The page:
Apple finally announced the iPhone X this week, complete with a facial recognition system that Apple calls FaceID. Preliminary impressions are that FaceID will be hard to trick , and needs to be secure for the average user, but researchers are ready to check its robustness. Consumer facial recognition has existed, but not yet at this scale, inviting questions about what its consequences will be, especially for solitude . Apple’s new iOS 11 mobile operating system does have more crucial privacy protections against muggers and government officials alike but investigators detailed doubts this week about the “differential privacy” techniques Apple uses which are thought to aggregate and analyze customer information without invading their privacy. read more

For the past year, Apple has touted a mathematical tool that it refers to as a remedy to some paradoxical problem: mining consumer information, while simultaneously protecting user privacy. That secret weapon is “differential privacy,” a novel area of information science which concentrates on closely adding random noise to a single user’s information before it is uploaded into the cloud. This way, a company like Apple’s total dataset reveals meaningful results with no 1 individual’s secrets being spilled. read more

Throughout the past several decades, in my capacity as deputy director and then acting director of national intelligence, I’ve participated in National Security Council meetings about immediate challenges, from North Korea’s aggressive missile and nuclear development programs to Russian military operations and its borders, and from ISIS threats to the homeland to Chinese action in the South China Sea. read more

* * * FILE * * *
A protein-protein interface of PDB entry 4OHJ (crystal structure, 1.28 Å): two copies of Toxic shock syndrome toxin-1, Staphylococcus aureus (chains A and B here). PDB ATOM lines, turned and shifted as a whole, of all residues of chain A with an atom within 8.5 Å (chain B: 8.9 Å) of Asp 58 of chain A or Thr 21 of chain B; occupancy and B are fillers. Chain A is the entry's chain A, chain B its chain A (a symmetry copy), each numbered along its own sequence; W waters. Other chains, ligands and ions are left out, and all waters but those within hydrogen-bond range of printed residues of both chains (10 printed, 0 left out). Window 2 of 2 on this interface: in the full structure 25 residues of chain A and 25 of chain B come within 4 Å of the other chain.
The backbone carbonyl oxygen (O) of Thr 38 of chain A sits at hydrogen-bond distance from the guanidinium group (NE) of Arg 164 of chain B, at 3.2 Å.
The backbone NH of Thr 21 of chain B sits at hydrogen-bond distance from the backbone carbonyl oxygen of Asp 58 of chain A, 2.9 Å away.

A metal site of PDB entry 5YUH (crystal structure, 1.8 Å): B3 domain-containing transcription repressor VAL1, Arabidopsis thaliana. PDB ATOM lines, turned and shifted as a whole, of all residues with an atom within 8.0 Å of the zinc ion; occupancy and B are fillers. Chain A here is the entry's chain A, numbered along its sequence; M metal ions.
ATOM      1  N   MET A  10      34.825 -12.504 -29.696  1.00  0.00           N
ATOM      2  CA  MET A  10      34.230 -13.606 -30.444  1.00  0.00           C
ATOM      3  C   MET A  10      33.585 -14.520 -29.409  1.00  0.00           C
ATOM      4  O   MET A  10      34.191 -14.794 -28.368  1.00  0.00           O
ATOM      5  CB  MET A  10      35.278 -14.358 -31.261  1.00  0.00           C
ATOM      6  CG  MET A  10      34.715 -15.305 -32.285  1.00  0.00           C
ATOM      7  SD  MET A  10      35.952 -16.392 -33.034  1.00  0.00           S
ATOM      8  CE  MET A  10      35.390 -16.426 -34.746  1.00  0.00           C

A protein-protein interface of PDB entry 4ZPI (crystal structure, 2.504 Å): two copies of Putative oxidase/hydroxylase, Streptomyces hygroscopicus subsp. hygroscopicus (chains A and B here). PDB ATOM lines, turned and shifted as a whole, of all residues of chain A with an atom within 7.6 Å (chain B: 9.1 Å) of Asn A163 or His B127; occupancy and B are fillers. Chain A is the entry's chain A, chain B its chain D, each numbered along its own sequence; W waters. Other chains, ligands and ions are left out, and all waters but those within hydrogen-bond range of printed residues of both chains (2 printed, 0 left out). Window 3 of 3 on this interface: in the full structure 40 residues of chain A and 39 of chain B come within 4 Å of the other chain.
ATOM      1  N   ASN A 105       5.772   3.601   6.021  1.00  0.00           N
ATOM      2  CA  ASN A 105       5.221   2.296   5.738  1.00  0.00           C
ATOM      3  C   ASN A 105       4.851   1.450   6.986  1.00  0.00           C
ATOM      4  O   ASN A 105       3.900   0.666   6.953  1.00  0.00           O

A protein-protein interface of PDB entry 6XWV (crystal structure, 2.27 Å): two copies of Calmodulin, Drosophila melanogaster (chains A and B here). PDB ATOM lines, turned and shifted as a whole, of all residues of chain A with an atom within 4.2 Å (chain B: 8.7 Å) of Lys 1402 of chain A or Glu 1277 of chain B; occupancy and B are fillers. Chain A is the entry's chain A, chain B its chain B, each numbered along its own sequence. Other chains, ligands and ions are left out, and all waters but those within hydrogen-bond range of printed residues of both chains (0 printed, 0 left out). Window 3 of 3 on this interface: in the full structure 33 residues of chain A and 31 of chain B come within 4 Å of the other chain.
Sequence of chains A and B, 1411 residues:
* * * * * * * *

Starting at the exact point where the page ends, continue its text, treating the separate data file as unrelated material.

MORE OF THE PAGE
The recent, massive Equifax data breach , which place 143 million US customers’ private data at risk –such as names, Social Security numbers, birth dates, addresses, and a few drivers license and credit card numbers–drove home the dangers confronting any company that stores a valuable trove of information. But awareness alone has not stopped or even slowed the current slate of mega-breaches, which have affected strongly defended networks, such as those of the Central Intelligence Agency and National Security Agency . That doesn’t mean it is time to give up. Even in the event that you can not stop breaches altogether, plenty of measures could slow them down. read more